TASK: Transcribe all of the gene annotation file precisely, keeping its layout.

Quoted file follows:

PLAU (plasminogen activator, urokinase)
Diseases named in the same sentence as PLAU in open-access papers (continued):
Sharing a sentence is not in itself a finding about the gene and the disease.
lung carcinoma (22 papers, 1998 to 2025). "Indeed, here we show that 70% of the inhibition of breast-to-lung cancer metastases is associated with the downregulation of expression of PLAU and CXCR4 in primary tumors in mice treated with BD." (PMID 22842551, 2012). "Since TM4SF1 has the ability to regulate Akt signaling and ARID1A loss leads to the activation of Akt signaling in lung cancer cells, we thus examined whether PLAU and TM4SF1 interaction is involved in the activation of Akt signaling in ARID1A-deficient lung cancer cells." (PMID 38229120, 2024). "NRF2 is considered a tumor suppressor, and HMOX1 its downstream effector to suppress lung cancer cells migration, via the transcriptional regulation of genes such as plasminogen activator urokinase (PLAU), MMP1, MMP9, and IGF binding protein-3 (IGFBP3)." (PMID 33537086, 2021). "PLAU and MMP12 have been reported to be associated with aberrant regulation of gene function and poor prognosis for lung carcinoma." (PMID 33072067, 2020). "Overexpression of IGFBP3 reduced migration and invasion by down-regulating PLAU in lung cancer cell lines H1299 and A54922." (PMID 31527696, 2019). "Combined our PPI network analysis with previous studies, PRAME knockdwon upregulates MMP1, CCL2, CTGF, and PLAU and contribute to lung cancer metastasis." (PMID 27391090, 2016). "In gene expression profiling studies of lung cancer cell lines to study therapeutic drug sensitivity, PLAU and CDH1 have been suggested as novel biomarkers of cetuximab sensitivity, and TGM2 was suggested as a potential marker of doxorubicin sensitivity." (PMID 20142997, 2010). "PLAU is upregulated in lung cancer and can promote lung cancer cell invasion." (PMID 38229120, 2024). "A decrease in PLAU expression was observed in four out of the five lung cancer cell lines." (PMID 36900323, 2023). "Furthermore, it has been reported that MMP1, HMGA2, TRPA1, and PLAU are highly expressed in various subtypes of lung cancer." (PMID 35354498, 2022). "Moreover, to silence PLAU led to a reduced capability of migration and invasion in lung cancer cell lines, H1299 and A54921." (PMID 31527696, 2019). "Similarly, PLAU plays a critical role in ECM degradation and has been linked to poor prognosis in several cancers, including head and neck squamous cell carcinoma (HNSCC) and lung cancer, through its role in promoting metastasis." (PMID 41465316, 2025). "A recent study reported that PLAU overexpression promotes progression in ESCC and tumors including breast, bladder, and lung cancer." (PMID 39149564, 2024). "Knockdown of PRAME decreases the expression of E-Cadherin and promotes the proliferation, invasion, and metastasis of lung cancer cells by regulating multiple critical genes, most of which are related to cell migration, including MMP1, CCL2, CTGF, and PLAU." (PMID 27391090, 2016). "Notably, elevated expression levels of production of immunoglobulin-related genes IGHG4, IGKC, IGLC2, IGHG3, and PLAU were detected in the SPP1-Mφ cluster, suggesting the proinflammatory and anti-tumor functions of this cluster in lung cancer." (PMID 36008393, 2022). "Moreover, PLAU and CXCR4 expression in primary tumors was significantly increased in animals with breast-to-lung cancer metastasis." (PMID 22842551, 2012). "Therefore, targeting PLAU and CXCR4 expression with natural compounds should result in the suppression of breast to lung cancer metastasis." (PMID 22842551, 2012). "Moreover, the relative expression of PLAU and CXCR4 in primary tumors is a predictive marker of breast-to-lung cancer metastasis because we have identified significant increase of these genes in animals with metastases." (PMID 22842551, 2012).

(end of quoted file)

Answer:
PLAU (plasminogen activator, urokinase)
Diseases named in the same sentence as PLAU in open-access papers (continued):
Sharing a sentence is not in itself a finding about the gene and the disease.
lung carcinoma (22 papers, 1998 to 2025). "Indeed, here we show that 70% of the inhibition of breast-to-lung cancer metastases is associated with the downregulation of expression of PLAU and CXCR4 in primary tumors in mice treated with BD." (PMID 22842551, 2012). "Since TM4SF1 has the ability to regulate Akt signaling and ARID1A loss leads to the activation of Akt signaling in lung cancer cells, we thus examined whether PLAU and TM4SF1 interaction is involved in the activation of Akt signaling in ARID1A-deficient lung cancer cells." (PMID 38229120, 2024). "NRF2 is considered a tumor suppressor, and HMOX1 its downstream effector to suppress lung cancer cells migration, via the transcriptional regulation of genes such as plasminogen activator urokinase (PLAU), MMP1, MMP9, and IGF binding protein-3 (IGFBP3)." (PMID 33537086, 2021). "PLAU and MMP12 have been reported to be associated with aberrant regulation of gene function and poor prognosis for lung carcinoma." (PMID 33072067, 2020). "Overexpression of IGFBP3 reduced migration and invasion by down-regulating PLAU in lung cancer cell lines H1299 and A54922." (PMID 31527696, 2019). "Combined our PPI network analysis with previous studies, PRAME knockdwon upregulates MMP1, CCL2, CTGF, and PLAU and contribute to lung cancer metastasis." (PMID 27391090, 2016). "In gene expression profiling studies of lung cancer cell lines to study therapeutic drug sensitivity, PLAU and CDH1 have been suggested as novel biomarkers of cetuximab sensitivity, and TGM2 was suggested as a potential marker of doxorubicin sensitivity." (PMID 20142997, 2010). "PLAU is upregulated in lung cancer and can promote lung cancer cell invasion." (PMID 38229120, 2024). "A decrease in PLAU expression was observed in four out of the five lung cancer cell lines." (PMID 36900323, 2023). "Furthermore, it has been reported that MMP1, HMGA2, TRPA1, and PLAU are highly expressed in various subtypes of lung cancer." (PMID 35354498, 2022). "Moreover, to silence PLAU led to a reduced capability of migration and invasion in lung cancer cell lines, H1299 and A54921." (PMID 31527696, 2019). "Similarly, PLAU plays a critical role in ECM degradation and has been linked to poor prognosis in several cancers, including head and neck squamous cell carcinoma (HNSCC) and lung cancer, through its role in promoting metastasis." (PMID 41465316, 2025). "A recent study reported that PLAU overexpression promotes progression in ESCC and tumors including breast, bladder, and lung cancer." (PMID 39149564, 2024). "Knockdown of PRAME decreases the expression of E-Cadherin and promotes the proliferation, invasion, and metastasis of lung cancer cells by regulating multiple critical genes, most of which are related to cell migration, including MMP1, CCL2, CTGF, and PLAU." (PMID 27391090, 2016). "Notably, elevated expression levels of production of immunoglobulin-related genes IGHG4, IGKC, IGLC2, IGHG3, and PLAU were detected in the SPP1-Mφ cluster, suggesting the proinflammatory and anti-tumor functions of this cluster in lung cancer." (PMID 36008393, 2022). "Moreover, PLAU and CXCR4 expression in primary tumors was significantly increased in animals with breast-to-lung cancer metastasis." (PMID 22842551, 2012). "Therefore, targeting PLAU and CXCR4 expression with natural compounds should result in the suppression of breast to lung cancer metastasis." (PMID 22842551, 2012). "Moreover, the relative expression of PLAU and CXCR4 in primary tumors is a predictive marker of breast-to-lung cancer metastasis because we have identified significant increase of these genes in animals with metastases." (PMID 22842551, 2012).